Making Future Plans
As if it were an option
I begin to imagine myself standing
in my mother’s kitchen.
I have just returned from a run.
I am making tea. She is making coffee.
I spoon out honey, cream, and then
we both sit—pass another hour just talking.
About what, I don’t know. It doesn’t matter.
A neighbor knocks on the door to tell us something
insignificant. We observe
the cat running through the house—a sure sign
that he has just pooped. We cheer him on,
A pair of cranes walk past the pond,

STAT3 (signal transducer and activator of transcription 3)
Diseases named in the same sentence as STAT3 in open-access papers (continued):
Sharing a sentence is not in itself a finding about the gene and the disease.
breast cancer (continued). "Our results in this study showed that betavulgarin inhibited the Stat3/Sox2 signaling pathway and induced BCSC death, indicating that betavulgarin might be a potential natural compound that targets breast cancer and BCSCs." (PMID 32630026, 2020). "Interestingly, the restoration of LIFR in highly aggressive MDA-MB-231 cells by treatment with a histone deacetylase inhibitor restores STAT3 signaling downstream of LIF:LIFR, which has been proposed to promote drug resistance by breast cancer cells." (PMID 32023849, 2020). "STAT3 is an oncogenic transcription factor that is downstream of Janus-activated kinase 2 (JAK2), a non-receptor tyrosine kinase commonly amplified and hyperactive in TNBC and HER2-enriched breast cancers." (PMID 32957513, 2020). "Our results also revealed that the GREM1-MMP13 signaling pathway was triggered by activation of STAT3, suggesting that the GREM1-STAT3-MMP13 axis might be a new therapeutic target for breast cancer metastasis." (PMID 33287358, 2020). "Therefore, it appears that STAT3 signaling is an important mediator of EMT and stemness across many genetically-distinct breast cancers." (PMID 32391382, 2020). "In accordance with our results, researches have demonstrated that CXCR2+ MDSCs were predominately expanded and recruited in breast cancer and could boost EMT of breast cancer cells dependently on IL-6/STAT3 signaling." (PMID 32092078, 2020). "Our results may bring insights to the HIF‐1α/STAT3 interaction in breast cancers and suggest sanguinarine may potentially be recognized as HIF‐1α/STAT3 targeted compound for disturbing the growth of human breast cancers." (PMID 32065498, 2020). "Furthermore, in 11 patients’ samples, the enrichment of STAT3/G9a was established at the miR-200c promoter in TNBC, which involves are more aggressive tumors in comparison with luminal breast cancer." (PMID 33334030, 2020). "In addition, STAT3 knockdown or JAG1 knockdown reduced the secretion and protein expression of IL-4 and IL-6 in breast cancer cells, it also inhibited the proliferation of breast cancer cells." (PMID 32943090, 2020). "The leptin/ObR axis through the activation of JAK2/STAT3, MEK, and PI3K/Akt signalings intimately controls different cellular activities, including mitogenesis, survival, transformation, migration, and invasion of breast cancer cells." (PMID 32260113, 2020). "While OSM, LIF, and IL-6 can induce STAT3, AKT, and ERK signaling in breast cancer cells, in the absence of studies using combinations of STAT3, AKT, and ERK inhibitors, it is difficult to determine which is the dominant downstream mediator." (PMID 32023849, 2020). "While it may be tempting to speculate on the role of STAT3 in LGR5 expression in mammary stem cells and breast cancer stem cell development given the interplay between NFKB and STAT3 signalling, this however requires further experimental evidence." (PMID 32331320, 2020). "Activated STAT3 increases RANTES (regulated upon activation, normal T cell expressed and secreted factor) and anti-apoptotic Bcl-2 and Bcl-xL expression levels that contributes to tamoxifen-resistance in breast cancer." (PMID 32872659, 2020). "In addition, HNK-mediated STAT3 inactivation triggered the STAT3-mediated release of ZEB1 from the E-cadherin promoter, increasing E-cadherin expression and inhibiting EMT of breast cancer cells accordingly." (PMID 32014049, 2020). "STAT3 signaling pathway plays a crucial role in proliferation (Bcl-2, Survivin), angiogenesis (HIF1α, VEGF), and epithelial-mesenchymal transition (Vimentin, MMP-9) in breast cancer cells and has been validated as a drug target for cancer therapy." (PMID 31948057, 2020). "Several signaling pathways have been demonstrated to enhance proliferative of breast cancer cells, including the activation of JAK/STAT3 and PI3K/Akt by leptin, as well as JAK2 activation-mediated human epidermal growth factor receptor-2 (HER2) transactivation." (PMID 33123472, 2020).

gurgling. They are so elegant and awkward.
We plan our day. It’s simple.
Eat. Walk. Savor
the sun, the heat,
the fact of our togetherness,
of our exclusive, uninterrupted time
which (like Christmas) only happens
once a year.
Pull a chair up to the ocean. Marvel
at the breeze
as if it will not be our last breeze. Marvel
at the day
as if it will not be
our last day.
Take a selfie. Marvel
at our big, toothy, ignorant grins.
by Michelle Meyer
Editor’s Note: The imagery in this poem is crystal clear and all the more wrenching when the final two lines tell the reader what is true.